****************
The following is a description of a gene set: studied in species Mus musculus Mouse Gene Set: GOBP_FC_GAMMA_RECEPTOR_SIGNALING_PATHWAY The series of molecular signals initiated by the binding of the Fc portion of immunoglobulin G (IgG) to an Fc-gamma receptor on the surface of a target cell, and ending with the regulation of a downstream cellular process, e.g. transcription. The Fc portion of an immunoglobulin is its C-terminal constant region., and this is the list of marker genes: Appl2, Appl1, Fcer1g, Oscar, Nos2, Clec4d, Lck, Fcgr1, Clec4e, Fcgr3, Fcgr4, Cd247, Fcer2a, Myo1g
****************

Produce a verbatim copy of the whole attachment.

The following is a description of a gene set: studied in species Mus musculus Mouse Gene Set: GOBP_FC_GAMMA_RECEPTOR_SIGNALING_PATHWAY The series of molecular signals initiated by the binding of the Fc portion of immunoglobulin G (IgG) to an Fc-gamma receptor on the surface of a target cell, and ending with the regulation of a downstream cellular process, e.g. transcription. The Fc portion of an immunoglobulin is its C-terminal constant region., and this is the list of marker genes: Appl2, Appl1, Fcer1g, Oscar, Nos2, Clec4d, Lck, Fcgr1, Clec4e, Fcgr3, Fcgr4, Cd247, Fcer2a, Myo1g